Stairs are used in cases where aircraft boarding is from apron level. This situation is usually associated with departure lounges at ground level rather than at second level. Mobile passenger stairs are adjustable within a certain range to various aircraft sill heights; integral aircraft stairs are built into the aircraft.
Loading bridges, on the other hand, are associated primarily with a second-level boarding operation. Departure lounges are usually situatdd at second level, although in some cases a ramp or stair to the loading bridge provides a connection between an apron-level departure lounge and a loading bridge. Apron-level loading bridges are also available. Ramp-drive bridges are capable of adjustment to various aircraft sill heights, and usually can be extended or retracted. The built-in flexibility inherent in ramp-drive loading bridges provides the option of serving combinations of small or large aircraft. Fixed loading bridges are usually capable of serving only one or two types of aircraft because of their limited flexibility, although they are capable of minor height adjustment. Transporter vehicles are used when aircraft are parked remote from the terminal.
6-17


Figure 6-13 indicates aircraft sill-height relationships'^ loading devices.
6.4 APRON
The paragraphs that follow are concerned with those portions of the apron that are designated as (1) the aircraft gate position area and (2) areas 'or aircraft services and apron baggage service.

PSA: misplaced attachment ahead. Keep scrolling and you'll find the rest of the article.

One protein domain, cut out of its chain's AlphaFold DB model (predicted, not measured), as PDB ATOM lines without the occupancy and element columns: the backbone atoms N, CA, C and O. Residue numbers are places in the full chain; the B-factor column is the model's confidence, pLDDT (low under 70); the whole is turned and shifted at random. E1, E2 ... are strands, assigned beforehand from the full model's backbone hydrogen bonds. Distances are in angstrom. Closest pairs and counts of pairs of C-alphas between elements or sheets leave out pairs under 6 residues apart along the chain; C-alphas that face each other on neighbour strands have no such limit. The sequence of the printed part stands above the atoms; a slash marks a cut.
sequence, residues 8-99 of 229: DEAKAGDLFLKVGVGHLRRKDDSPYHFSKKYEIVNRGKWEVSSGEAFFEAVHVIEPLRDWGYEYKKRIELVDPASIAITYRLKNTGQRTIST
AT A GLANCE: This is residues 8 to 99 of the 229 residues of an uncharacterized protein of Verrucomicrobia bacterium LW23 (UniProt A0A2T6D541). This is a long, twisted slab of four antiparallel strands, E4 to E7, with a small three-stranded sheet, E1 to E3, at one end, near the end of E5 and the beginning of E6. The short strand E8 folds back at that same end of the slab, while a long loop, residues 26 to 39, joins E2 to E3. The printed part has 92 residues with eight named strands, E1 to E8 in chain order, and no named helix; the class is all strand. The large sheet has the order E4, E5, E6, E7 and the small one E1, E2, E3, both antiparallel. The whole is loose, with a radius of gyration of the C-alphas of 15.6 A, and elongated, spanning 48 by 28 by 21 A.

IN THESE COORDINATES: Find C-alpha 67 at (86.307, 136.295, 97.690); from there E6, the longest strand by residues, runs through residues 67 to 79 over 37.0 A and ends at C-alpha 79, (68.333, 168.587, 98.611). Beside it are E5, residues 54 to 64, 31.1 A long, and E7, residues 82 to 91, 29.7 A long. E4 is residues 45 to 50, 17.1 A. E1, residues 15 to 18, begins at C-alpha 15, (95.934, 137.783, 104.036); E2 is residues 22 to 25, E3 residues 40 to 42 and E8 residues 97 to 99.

6.4.1 AIRCRAFT GATE POSITION AREA
The aircraft gate position area is the area for the aircraft, ground-service equipment, and passenger-loading device. A number of areas can be identified that will usually constitute the -nvelope around the aircraft gate position. These asaas include the area required for the maneuver nq aircraft; the area for minimum safe clearance to other aircraft, at rest or in motion; clearance' ::o buildings or other obstructions; the area for passenger movement on the apron (whether or not the passenger is actually on the apron) or for the area taken up by the boarding device, an area for aircraft service equipment; an area for minimizing jet-blast effect; and the area taken up by the aircraft. Figure 6-14 shows a DC-10/L-1011 type aircraft and an example of the areas, outlined and superimposed, that have been mentioned above. Figure 6-15 shows the individual areas as shaded in separate diagrams labeled a through e.
Figure 6-15a shows the area required for a maneuvering aircraft; in this case, it is the area shown to the sides of the wingtips, extending forward of the aircraft around the engine nacelles, and forward to the building line. Because the aircraft, in this case, would be approaching 90 degrees to the building line, only the area just described would be required for clearance.
Figure 6-15b shows the area for minimum safe clearance to other aircraft; in this case, it would be the area around the wingtips and a rectangular area aft of the aircraft. The latter area would be maintained for other taxiing aircraft in relation to the parked aircraft.
Figure 6-15c shows the area required for minimum safe clearance to buildings; in this case, it would be the area forward of the nose of the fuselage It is a small area because only the nose of the fuselage approaches the building.